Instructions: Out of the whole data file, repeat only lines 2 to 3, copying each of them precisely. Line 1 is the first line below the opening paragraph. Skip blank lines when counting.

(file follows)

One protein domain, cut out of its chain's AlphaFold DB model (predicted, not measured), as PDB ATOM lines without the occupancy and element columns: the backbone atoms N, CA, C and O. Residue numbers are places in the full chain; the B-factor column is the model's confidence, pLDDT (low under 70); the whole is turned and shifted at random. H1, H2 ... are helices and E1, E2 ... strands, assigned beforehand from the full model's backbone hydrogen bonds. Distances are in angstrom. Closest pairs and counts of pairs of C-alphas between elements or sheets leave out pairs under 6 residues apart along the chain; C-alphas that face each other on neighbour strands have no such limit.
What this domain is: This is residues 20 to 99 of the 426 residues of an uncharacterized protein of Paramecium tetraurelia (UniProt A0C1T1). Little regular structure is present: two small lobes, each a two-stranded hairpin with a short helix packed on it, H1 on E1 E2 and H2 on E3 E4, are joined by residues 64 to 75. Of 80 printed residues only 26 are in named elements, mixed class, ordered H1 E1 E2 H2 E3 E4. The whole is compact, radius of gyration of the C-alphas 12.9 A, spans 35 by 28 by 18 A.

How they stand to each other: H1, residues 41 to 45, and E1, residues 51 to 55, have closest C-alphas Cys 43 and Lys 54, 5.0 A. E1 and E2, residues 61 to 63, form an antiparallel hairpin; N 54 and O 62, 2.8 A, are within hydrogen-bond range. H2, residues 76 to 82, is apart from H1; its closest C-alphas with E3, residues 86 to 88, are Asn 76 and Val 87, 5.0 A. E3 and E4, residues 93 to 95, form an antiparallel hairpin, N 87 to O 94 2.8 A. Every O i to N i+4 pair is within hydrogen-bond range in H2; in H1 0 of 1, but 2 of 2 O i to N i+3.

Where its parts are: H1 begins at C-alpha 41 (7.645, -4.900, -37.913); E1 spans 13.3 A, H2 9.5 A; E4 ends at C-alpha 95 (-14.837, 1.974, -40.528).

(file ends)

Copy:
How they stand to each other: H1, residues 41 to 45, and E1, residues 51 to 55, have closest C-alphas Cys 43 and Lys 54, 5.0 A. E1 and E2, residues 61 to 63, form an antiparallel hairpin; N 54 and O 62, 2.8 A, are within hydrogen-bond range. H2, residues 76 to 82, is apart from H1; its closest C-alphas with E3, residues 86 to 88, are Asn 76 and Val 87, 5.0 A. E3 and E4, residues 93 to 95, form an antiparallel hairpin, N 87 to O 94 2.8 A. Every O i to N i+4 pair is within hydrogen-bond range in H2; in H1 0 of 1, but 2 of 2 O i to N i+3.

Where its parts are: H1 begins at C-alpha 41 (7.645, -4.900, -37.913); E1 spans 13.3 A, H2 9.5 A; E4 ends at C-alpha 95 (-14.837, 1.974, -40.528).